Saturday, June 18, 2011

Dragon Ball Z Kai: How Do Censors Satisfy Anyone?

As you might already know, I'm a fan of the animated series Dragon Ball Z and have been enjoying the abridged version, Dragon Ball Z Kai. The series is heavily self-censored, but I find the pacing and density of the material is more than enough to make up for it. However, I simply don't understand why the producers censor the way they do, and how they can hope to satisfy any parents who might get offended.

For instance, in a recent episode an anti-villain, Vegeta, is fighting an android in the street when suddenly a truck pulls up to them. Not caring for the trucker's safety, Vegeta fires an energy blast at the android that explodes the truck and a large portion of the road, causing all the debris to go down the cliff. It is obvious that the trucker died in the explosion, yet, to "censor" the death, the trucker's voice actor shouts "Dude! My truck!" to make it sound like he survived unharmed. (After being blown up and falling down a cliff? Pfft.) The oddity comes later in the episode, when the android kicks Vegeta and breaks his arm. The scene was surprising and brutal, and hardly censored too, showing Vegeta's arm bending in the opposite direction. For something that's supposedly edited to be made more appropriate for a younger audience, that's pretty intense. You can even see his arm dangle briefly as if it had no bones in it, showing the extent of the damage.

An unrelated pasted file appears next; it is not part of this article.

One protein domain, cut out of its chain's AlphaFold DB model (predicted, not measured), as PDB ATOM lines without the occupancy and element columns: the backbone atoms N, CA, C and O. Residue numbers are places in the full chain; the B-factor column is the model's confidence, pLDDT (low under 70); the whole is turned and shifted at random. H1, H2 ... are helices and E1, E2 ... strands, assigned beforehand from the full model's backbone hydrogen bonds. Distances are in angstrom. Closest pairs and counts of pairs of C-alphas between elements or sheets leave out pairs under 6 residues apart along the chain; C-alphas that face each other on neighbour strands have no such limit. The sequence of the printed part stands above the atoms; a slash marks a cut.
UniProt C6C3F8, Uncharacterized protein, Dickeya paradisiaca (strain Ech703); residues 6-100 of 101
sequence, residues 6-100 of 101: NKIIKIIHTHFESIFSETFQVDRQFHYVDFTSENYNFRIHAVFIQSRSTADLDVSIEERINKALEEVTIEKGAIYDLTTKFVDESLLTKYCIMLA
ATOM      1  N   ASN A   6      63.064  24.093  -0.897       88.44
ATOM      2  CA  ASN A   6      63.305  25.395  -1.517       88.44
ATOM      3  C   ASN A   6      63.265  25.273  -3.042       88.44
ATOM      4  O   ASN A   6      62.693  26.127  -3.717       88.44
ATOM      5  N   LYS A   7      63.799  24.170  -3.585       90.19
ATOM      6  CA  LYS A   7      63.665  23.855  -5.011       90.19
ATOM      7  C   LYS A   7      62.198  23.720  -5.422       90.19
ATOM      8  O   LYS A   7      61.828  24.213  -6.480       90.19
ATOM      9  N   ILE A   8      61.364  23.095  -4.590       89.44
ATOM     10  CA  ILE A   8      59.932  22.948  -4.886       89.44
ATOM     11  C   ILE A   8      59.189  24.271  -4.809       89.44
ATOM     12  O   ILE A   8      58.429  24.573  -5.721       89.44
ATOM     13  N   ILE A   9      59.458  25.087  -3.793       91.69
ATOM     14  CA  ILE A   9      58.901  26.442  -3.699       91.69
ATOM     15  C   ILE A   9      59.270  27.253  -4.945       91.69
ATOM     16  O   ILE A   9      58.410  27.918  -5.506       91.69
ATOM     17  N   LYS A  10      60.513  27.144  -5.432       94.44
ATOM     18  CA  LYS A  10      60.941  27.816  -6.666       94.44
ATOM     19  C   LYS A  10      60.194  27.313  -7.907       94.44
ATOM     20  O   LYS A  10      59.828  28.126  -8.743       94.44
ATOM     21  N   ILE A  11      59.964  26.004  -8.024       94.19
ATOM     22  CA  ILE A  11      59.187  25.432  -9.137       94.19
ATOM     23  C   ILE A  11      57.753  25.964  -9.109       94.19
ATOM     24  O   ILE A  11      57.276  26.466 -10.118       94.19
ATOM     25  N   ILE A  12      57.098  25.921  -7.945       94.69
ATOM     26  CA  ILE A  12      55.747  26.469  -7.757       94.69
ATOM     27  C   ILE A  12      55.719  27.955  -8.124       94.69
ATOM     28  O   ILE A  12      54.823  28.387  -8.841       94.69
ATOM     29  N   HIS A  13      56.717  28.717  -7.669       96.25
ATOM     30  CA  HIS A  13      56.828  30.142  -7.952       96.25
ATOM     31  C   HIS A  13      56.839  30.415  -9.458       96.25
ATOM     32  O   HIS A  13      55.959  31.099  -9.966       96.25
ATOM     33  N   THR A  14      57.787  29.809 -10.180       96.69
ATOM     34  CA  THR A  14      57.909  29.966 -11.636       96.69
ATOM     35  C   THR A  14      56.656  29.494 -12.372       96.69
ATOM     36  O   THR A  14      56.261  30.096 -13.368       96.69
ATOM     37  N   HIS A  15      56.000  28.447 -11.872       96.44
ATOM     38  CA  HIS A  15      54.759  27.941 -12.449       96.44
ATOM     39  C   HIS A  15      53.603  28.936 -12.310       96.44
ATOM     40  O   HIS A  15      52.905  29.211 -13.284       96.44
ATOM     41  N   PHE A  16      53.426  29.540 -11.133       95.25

So why do the censors feel the need to make look alive a trucker who died in an explosion, even though he went up in smoke and with no visible body damage (he was just vaporized), but they're alright showing a very graphic scene of someone's arm getting broken? It's so inconsistent!

That's not the only instance either. Earlier in the series they showed, though with the screen largely colored black, someone getting their hand chopped off, but later within the same season the characters are bizarrely censored so that they say they're trying to "grab" someone's tail even though they're obviously trying to cut it off. Furthermore, all the characters never say the word "death" or "dead" even as corpses are visibly laying about. How odd it is that words can be considered offensive while the actions they denote are apparently okay to show.

If the producer of the dub isn't going to have consistent and clear standards on their editing, then why bother? Are parents actually satisfied by these measures?

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